It is common for the coal industry and its conservative allies in politics and media to complain that President Obama is waging a “war on coal.” It is certainly true that the share of American energy that comes from coal is declining. Obama doesn’t actually deserve much of the credit for that. It’s mostly due to the natural gas boom, helped along by the rise of solar and grassroots organizing efforts such as the Sierra Club’s Beyond Coal campaign. Still, Obama is trying to move the energy sector further away from coal in the years ahead through his proposed CO2 regulations for power plants.
But coal extraction keeps chugging along, with much of the coal being exported to Asian countries that are hungry for energy to fuel their growing economies. And a lot of this mining is taking place on federal land. The Bureau of Land Management sells leases to coal companies at far below their market value, and even farther below the cost of their pollution on society. As we’ve previously noted, this is one of the ways the federal government subsidizes fossil fuel production. Such subsidies have actually grown during the Obama administration. Environmentalists say that Obama’s “all of the above” energy policy contradicts his professed commitment to reducing CO2 emissions, and undermines his efforts to do so.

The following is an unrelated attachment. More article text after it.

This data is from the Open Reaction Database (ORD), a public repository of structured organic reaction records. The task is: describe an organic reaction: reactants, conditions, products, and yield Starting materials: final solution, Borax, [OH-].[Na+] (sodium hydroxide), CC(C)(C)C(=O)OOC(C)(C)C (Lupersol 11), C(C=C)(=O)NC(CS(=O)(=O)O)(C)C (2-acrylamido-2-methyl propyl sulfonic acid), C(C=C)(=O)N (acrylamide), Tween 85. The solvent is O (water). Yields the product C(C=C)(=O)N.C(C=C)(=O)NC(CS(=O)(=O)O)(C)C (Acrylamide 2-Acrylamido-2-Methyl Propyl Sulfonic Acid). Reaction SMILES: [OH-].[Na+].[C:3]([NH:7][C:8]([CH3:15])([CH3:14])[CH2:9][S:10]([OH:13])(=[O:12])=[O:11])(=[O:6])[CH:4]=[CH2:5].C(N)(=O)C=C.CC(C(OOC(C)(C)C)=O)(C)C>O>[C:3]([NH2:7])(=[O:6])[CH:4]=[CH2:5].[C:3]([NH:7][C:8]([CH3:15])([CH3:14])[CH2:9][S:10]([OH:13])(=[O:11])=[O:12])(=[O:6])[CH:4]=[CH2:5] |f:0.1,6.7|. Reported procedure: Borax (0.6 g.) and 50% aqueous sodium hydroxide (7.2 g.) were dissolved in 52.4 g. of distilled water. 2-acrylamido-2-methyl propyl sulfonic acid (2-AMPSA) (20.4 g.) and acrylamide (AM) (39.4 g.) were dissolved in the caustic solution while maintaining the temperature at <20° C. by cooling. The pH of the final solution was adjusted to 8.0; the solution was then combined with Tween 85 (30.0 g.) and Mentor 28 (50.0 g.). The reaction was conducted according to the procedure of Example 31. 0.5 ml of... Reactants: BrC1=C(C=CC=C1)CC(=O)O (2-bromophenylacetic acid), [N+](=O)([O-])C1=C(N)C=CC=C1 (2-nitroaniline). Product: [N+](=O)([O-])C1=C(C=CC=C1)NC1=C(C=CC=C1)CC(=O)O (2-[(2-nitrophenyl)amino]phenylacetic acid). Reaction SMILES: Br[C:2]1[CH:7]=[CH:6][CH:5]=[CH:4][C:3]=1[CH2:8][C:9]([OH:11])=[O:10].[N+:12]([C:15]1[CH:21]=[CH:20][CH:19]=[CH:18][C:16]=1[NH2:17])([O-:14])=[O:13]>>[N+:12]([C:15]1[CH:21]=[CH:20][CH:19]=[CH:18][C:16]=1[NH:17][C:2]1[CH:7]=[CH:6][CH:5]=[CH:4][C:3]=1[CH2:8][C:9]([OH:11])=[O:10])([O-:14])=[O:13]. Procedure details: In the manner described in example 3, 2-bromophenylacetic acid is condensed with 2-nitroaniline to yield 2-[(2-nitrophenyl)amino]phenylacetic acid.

"Leasing Coal, Fueling Climate Change," a report released on Monday by Greenpeace, attempts to quantify the scope and social costs of federal coal leasing. Here are the most important statistic-filled bits: